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Blockbuster

I know many people that will read this article are Architects, so for them the thought of a future without Architects may be unimaginable.

But what about non-Architects. What would the world be like if there weren’t any more Architects? Would you even notice?

Last week, I traveled to Ball State University’s College of Architecture and Planning. In talking to some of the faculty in charge of admissions to the Masters of Architecture program, I learned that student applications are down as much as 25% nationwide.

Let’s do a little math.

If we assume that a 25% reduction is a trend and not an anomaly, how long will it be before no one applies to be accepted into architecture school? The answer is about 15 years.

Will There Be Architects In 15 Years?

Sometimes when I’m invited to speak to groups of Architects I’ll tell the story of 13 men that got together in February in New York City. You’ve probably been in a similar meeting.

Everyone talks about what’s going well and what’s not. You share experiences and advice.

The main topic of discussion amongst this group was that they were having trouble selling the value of their work and that other professions were using their words; the words they used to describe themselves and their work.

The punchline that many of my audiences don’t expect is that those 13 men gathered together in February of 1857 (not 2016) … and they were Architects. Nearly 160 years later, we’re still having the same discussion.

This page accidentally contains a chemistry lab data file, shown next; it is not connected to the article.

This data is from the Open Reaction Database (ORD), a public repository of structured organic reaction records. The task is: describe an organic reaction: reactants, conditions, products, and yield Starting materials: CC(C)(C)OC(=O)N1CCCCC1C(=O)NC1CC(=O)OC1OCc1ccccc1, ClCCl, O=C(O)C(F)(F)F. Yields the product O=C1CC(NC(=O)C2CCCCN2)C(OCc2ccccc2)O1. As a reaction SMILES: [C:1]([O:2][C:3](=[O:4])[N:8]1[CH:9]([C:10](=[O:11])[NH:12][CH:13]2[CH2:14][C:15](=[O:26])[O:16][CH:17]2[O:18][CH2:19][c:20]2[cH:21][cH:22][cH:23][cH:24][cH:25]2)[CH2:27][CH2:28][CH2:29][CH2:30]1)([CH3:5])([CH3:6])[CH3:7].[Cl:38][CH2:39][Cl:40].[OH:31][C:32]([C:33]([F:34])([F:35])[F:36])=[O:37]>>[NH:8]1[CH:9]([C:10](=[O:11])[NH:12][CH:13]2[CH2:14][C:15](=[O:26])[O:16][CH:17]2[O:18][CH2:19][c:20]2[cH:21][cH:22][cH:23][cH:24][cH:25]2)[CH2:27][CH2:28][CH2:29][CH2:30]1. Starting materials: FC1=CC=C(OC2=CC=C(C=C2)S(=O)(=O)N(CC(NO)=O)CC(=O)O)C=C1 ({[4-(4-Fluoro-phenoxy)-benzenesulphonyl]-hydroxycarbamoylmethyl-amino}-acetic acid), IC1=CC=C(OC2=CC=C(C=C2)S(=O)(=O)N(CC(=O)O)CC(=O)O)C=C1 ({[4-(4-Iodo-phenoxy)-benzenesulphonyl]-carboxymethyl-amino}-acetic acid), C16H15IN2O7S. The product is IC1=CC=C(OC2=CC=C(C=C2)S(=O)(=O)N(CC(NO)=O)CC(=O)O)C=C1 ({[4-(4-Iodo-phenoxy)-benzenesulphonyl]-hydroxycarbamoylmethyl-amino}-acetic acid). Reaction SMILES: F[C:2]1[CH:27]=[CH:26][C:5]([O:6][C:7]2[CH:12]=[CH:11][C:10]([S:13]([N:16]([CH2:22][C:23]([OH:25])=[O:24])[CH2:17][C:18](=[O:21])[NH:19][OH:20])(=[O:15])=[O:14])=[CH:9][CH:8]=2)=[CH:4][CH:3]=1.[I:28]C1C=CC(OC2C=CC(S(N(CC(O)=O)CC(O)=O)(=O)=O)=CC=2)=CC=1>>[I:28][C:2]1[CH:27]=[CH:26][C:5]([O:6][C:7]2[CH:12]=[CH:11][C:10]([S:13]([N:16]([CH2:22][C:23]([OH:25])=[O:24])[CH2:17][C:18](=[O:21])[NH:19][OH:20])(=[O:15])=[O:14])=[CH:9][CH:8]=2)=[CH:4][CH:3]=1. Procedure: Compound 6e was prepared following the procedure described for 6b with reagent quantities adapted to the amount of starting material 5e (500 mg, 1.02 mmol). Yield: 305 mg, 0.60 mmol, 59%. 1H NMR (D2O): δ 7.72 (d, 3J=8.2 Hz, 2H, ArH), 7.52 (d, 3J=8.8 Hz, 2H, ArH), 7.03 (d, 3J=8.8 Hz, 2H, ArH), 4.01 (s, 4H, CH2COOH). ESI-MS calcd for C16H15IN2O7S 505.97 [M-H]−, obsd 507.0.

How many organizations or industries can you think of that survived 160 years while not pivoting to overcome fundamental challenges?

Kodak? Blockbuster? The recording industry?

Obviously the decline in enrollment in architecture schools and difficulty selling the value proposition of architects are complex issues, but I’d like you to think about a key factor at the core of the overall problem: relevance.

Are Architects Still Relevant?

Every week, I have conversations with Architects that want their prospective clients to know all about their latest awards and their collaborative approach. Every week, I tell Architects to put themselves in their prospective clients’ shoes.

I tell them to think about the first thing those clients worry about when they wake up in the morning.

I’ll bet it’s not finding an award winning Architect that takes a collaborative approach to architecture .

We Are In A Free Market.

The market doesn’t care about awards. The market doesn’t reward legacy or capacity or collaboration. The market doesn’t discriminate for or against all those things you list on your About Us page.

The Market Rewards Relevance.

Is your work, your knowledge, your experience, your expertise, your location relevant TO ME? Yes or No?

For a generation, programs like Rural Studio, DesignBuildBluff and The Design Workshop have championed works in communities most architects wouldn’t touch with that proverbial 10-foot-pole.

They are projects of the utmost relevance to their communities, yet they’re just blips at the edge, maybe even off most people’s radars.

Are We Prepared To Pivot?

We’re frustrated because we’re losing market share to Engineers and drafting services, even home builders.

We fight licensure issues against Interior Designers and lobby to block information technology fields from using the term Architect.

Yet, initiatives like Charrette Venture Group’s “Architecture Business Plan Competition” and Equity by Design’s “Hackathon” are paid little heed and leant little support.